Rev. Rul. 76-331

Rev. Rul. 76-331

1976-2 C.B. 52
Story posted in Revenue Rulings on 20 July 1999
audience: PGDC Network | last updated: 15 June 2011
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CONTRIBUTION OF REAL PROPERTY WITH RETAINED MINERAL RIGHTS VIOLATES PARTIAL INTEREST RULE

IRS Headnote:

Charitable contributions; retained mineral or lease rights. The donation of real property to a charitable organization with the donor retaining the mineral rights, including the sole right to exploit and sell the minerals obtained, or the donor retaining a lifetime interest in payments due under a 60-year timber lease executed the previous year is not a contribution of an undivided portion of the donor's entire interest in the property and no deduction therefor is allowable under section 170 of the Code.

Reference:

Section 170

Full Text:

Advice has been requested concerning the deductibility under section 170 of the Internal Revenue Code of 1954 of donations of real property to a charitable organization under the circumstances described below.

Situation 1. A corporation transferred a tract of land to an organization described in section 170(c)(2) of the Code. However, it retained all mineral rights with respect to the property, including the sole right to exploit and sell any minerals obtained from the property.

Situation 2. An individual, aged 50 and in good health, owned timberland that the individual leased to a corporation in 1975 for a term of 60 years. In 1976, the individual transferred this land to an organization described in section 170(c)(2) of the Code, subject to the individual's receiving, during the individual's lifetime, all the payments due under the lease. Upon the individual's death, all rights under the lease will pass to the charitable organization.

Section 170 of the Code provides, subject to certain limitations, a deduction for gifts and contributions to or for the use of organizations described in section 170(c), payment of which is made within the taxable year.

Section 170(c)(2) of the Code provides, in part, that the term "charitable contribution" means a contribution or gift to or for the use of a corporation, trust, or community chest, fund, or foundation organized and operated exclusively for religious, charitable, scientific, literary, or educational purposes.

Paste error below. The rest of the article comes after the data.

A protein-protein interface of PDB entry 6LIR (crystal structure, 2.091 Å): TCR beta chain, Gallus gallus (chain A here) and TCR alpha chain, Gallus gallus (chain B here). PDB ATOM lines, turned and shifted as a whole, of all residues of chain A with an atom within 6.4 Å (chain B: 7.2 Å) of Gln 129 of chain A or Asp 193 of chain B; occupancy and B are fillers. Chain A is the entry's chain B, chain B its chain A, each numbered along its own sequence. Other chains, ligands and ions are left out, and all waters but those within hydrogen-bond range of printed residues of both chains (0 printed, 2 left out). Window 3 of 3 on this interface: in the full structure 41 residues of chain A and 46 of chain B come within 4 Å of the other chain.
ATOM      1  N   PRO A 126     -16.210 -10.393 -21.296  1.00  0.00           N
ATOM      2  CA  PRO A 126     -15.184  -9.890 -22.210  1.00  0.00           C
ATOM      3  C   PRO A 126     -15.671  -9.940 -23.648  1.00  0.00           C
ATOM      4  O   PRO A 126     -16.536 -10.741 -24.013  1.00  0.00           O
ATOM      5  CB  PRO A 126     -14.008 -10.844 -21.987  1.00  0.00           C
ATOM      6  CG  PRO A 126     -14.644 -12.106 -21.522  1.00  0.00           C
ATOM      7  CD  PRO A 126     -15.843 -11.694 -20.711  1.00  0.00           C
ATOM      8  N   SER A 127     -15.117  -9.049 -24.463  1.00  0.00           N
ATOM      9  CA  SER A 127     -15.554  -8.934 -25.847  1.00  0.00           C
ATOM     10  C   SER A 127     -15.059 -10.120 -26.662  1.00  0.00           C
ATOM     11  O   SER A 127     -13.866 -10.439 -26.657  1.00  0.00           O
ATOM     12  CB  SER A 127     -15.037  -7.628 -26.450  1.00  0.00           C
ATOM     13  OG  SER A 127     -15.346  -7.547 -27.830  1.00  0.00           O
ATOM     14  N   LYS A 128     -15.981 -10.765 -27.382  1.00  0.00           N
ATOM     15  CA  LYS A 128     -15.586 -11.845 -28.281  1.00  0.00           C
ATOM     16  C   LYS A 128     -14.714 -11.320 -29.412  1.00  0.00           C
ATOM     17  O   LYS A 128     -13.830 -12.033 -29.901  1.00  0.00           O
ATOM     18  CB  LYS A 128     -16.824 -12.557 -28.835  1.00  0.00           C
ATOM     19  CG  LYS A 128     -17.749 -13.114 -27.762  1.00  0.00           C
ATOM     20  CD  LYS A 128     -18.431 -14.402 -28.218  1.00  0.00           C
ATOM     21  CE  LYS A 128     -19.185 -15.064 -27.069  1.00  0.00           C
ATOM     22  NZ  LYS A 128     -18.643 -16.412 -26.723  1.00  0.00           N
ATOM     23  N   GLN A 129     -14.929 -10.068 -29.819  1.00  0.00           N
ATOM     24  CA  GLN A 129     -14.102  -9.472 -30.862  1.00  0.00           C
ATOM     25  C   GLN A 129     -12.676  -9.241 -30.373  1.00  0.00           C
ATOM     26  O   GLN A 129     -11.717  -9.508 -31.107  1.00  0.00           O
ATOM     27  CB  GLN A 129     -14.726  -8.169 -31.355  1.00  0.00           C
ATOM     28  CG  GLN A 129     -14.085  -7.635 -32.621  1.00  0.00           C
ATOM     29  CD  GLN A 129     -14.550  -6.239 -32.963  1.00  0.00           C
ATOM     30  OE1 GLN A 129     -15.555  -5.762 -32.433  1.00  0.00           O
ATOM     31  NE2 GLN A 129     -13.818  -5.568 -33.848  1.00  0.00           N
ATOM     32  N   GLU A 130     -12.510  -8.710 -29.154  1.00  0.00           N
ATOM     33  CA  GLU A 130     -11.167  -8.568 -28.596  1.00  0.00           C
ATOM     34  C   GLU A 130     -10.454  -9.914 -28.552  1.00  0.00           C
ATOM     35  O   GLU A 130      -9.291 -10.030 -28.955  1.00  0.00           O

Section 170(f)(3)(A) of the Code denies a deduction in the case of a contribution (not made by a transfer in trust) of an interest in property that consists of less than the taxpayer's entire interest in such property. However, section 170(f)(3)(B) provides that section 170(f)(3)(A) shall not apply to a contribution of an undivided portion of the taxpayer's entire interest in property.

Section 1.170A-7(b)(1)(i) of the Income Tax Regulations provides that a deduction is allowed under section 170 of the Code for the value of a charitable contribution not in trust of an undivided portion of a donor's entire interest in property. An undivided portion of a donor's entire interest in property must consist of a fraction or percentage of each and every substantial interest or right owned by the donor in such property and must extend over the entire term of the donor's interest in such property and in other property into which such property is converted.

Thus, with respect to property contributed to a charitable organization, if the only rights retained by the donor are insubstantial, then there has been compliance with section 1.170A-7(b)(1)(i) of the regulations and a deduction would be allowed under section 170 of the Code.

In Situation 1, the corporation retained all mineral rights to the land and had the sole right to exploit and sell the minerals. In Situation 2, the right to receive the remaining payments due from the corporation from the leasing of the timberland was retained by the individual. Thus, in each situation, the taxpayer retained a substantial interest or right in the property and cannot be considered as donating an undivided portion of the taxpayer's entire interest in the property.

Accordingly, in Situation 1 and Situation 2, no deduction for the property is allowable to the taxpayer under section 170 of the Code. Compare Rev. Rul. 75-373, 1975-2 C.B. 77, relating to the grant of an easement under which the grantor retained all mineral rights in the land underlying the easement but agreed to drill or mine only by slant from adjacent property so that the surface of the land would not be disturbed.

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